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How to do workplace risk assessments

How to do workplace risk assessments



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Published by safetymedia
This is a comprehensive how-to manual of 'workplace risk assessment'.
This is a comprehensive how-to manual of 'workplace risk assessment'.

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Published by: safetymedia on May 09, 2008
Copyright:Attribution Non-commercial


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How to do workplace risk assessment?
 There are five key steps:
First you need to work out how people could be harmed.When you work in a place every day it is easy to overlook some hazards, so here aresome tips to help you identify the ones that matter: 
Walk around your workplace
and look at what could reasonably be expected tocause harm.
Ask your employees what they think.
They may have noticed things that are notimmediately obvious to you. 
Check manufacturers’ instructions or data sheets
for chemicals and equipmentas they can be very helpful in spelling out the hazards and putting them in their true perspective.Have a look at your 
accident and ill-health records
– these often help to identifythe less obvious hazards. 
Remember to think about long-term hazards to
health (e.g. high levels of noiseor exposure to harmful substances) as well as safety hazards.
2. Decide who might be harmed and howFor each hazard you need to be clear about who might be harmed; it will help you identify the best way of managing the risk.Identify groups of people (e.g. ‘people working in the office’ or ‘visitors’). Identify how they might be harmed (i.e. what type of injury or ill health mightoccur. For example, shelf stackers may suffer back injury from repeated lifting of  boxes). Some workers have particular requirements (e.g. new and young workers, new or expectant mothers and people with disabilities may be at particular risk).Extra thought will be needed for some hazards;Cleaners, visitors, contractors, maintenance workers etc, who may not be in theworkplace all the time;Members of the public, if they could be hurt by your activities; If you share your workplace, you will need to think about how your work affectsothers present, as well as how their work affects your staff – talk to them; and ask your staff if they can think of anyone you may have missed.3. Evaluate the risks and decide on precautionsHaving spotted the hazards, you then have to decidewhat to do about them. The law requires you to doeverything ‘reasonably practicable’ to protect peoplefrom harm.So first, look at what you’re already doing, think aboutwhat controls you have in place and how the work isorganised.Ask yourself - Can I get rid of the hazard altogether? If not, how can I control the risks so that harm is unlikely?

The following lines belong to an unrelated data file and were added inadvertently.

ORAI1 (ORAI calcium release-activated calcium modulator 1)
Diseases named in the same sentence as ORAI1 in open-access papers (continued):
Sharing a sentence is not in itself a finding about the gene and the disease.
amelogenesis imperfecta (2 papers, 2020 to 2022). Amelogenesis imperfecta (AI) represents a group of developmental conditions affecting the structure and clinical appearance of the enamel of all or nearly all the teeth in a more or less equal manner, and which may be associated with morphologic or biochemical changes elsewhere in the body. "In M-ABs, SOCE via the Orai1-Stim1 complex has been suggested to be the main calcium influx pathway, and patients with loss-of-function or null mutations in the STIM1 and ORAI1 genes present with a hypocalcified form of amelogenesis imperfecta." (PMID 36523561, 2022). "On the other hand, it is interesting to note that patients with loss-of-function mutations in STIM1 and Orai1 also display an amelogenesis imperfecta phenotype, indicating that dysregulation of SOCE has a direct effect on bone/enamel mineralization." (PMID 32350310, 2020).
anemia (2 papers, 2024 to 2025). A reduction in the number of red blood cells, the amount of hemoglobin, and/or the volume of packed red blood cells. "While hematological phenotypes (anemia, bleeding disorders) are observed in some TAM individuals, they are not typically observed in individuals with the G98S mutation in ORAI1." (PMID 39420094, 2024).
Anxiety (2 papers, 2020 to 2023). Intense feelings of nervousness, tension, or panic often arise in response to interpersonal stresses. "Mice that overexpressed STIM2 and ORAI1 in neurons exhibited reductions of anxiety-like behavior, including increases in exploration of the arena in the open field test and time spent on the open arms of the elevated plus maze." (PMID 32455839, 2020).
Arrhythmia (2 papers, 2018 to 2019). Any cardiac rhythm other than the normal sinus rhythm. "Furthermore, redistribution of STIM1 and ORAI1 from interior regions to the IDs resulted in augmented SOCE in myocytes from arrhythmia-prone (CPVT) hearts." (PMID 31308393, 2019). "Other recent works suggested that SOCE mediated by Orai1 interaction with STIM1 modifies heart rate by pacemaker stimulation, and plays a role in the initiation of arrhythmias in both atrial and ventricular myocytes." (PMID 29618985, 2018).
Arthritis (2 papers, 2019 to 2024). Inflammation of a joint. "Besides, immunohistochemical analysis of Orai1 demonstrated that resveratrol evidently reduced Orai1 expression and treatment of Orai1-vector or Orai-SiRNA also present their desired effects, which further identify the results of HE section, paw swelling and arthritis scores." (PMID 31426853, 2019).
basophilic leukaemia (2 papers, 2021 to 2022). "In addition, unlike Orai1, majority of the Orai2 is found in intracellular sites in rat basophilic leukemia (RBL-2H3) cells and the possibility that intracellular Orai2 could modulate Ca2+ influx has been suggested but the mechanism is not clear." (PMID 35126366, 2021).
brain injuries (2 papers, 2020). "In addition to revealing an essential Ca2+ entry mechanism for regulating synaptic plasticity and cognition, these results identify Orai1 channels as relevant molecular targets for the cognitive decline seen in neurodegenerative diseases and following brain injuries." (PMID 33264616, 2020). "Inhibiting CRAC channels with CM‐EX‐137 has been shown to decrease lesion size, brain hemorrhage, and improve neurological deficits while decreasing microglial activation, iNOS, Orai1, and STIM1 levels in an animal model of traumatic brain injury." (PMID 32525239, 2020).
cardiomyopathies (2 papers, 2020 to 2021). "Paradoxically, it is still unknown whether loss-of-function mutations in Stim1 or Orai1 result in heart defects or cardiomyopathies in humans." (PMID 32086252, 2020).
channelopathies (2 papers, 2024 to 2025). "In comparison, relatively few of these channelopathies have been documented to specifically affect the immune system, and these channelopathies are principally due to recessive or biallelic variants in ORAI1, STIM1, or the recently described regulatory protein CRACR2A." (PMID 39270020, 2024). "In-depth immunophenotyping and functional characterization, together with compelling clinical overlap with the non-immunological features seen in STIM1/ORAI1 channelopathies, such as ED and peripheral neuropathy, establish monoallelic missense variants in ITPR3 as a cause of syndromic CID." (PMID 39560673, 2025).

When controlling risks, apply the principles as follows: Try a less risky option (e.g. switch to using a less hazardous chemical).Prevent access to the hazard (e.g. by guarding).Organise work to reduce exposure to the hazard.Issue personal protective equipment (e.g. clothing, footwear, goggles etc).Provide welfare facilities (e.g. first aid and washing facilities).Improving health and safety need not cost a lot. Failure to take simple precautions cancost you a lot more if an accident does happen.4. Record your findings and implement themPutting the
results of your workplace risk assessment
into practice will make a difference when looking after  people and your business.Writing down the
results of your workplace risk assessment
, and sharing them withyour staff, encourages you to do this. You need to be able to show that: A proper check was made.You asked who might be affected.You dealt with all the significant hazards, taking into account the number of peoplewho could be involved.The precautions are reasonable, and the remaining risk is low.You involve your staff or their representatives in the process.If, like many businesses, you find that there are quite a lot of improvements that youcould make, big and small, don’t try to do everything at once.
Make a plan of action to deal with the most important things first.
Health and safety inspectors acknowledge the efforts of businesses that are clearlytrying to make improvements.A good plan of action often includes a mixture of different things such as:

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